RBA Governor says cash rate to stay low for up to 3 years
This morning Reserve Bank Governor, Phillip Lowe, fronted (digitally) a parliamentary committee and had a lot to say.
The highlights for me of what he said are:
– The official cash rate of 0.25 per cent will stay at this level for up to 3 years. He says that will help business (and average Australians) to plan their borrowing and investing with some certainty. It also helps the Government fund its debt at low interest rates.
– He wouldn’t rule out interest rates going even lower and even into negative. “In the current environment it’s best not to rule anything out”, but negative rates remain “extraordinarily unlikely”.
“Negative interest rates wouldn’t help jobs, they would make it worse. The consensus is that the costs of negative rates are greater than the benefits.”
– States should prioritise creating jobs over preserving their credit ratings.
“Going forward the challenge is to create jobs and the state governments control most of the levers here. I would hope over time we would see more investment for jobs and the States have a crucial role here.”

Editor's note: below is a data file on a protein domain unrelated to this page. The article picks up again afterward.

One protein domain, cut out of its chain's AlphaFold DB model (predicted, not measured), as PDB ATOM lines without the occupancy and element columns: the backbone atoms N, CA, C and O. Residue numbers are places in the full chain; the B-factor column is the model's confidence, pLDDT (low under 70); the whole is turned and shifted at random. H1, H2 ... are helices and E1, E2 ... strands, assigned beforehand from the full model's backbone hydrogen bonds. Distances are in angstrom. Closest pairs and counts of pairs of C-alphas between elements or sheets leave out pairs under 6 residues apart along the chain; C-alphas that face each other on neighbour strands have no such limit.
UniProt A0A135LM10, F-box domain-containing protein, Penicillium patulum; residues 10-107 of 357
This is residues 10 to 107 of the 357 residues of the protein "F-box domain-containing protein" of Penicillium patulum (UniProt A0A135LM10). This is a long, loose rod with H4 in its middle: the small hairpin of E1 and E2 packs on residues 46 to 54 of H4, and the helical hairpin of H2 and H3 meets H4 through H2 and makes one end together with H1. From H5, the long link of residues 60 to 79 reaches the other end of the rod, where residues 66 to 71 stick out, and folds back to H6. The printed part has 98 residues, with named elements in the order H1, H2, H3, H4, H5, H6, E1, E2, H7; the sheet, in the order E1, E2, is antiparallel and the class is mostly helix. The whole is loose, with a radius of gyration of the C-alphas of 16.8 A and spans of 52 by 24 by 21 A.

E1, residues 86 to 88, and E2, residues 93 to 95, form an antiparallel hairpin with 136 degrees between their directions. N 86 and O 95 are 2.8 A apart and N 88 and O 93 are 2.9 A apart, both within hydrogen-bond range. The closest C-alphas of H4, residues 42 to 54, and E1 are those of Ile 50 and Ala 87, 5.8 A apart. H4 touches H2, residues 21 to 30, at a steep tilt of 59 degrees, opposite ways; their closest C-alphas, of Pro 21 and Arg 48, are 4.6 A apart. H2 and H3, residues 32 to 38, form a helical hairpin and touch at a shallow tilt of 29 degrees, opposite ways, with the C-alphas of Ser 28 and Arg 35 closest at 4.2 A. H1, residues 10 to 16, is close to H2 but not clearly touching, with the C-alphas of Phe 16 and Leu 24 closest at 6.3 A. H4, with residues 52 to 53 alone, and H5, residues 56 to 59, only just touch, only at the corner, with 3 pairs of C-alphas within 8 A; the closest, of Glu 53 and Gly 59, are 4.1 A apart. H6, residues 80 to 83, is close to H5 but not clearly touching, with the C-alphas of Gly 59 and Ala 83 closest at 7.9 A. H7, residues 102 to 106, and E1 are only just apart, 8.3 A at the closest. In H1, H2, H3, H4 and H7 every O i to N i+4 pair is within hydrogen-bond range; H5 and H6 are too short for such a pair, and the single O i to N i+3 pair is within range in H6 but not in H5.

– He advises against lifting of compulsory superannuation levels because it would put downward pressure on demand in the economy and restrain wages growth.
– High unemployment will stay for some time. “…high unemployment is likely to be with us for some time, which should be a concern for us all. The Reserve Bank will do what it can with its policy instruments to support the journey back to full employment.”
– Economy still looking solid. “When we met six months ago, I said that there were signs that the Australian economy may have reached a gentle turning point. The data that we have received since then are consistent with this. Our central forecast is that economic growth in Australia will pick up from an average rate of 2 per cent over the past couple of years to 2¾ per cent this year and 3 per cent over 2021.”
– Our biggest trading partner is in pretty good shape. He said China is doing better than most countries in dealing with the virus and placing its economy on a recovery track, adding that recent data had “surprised on the upside”.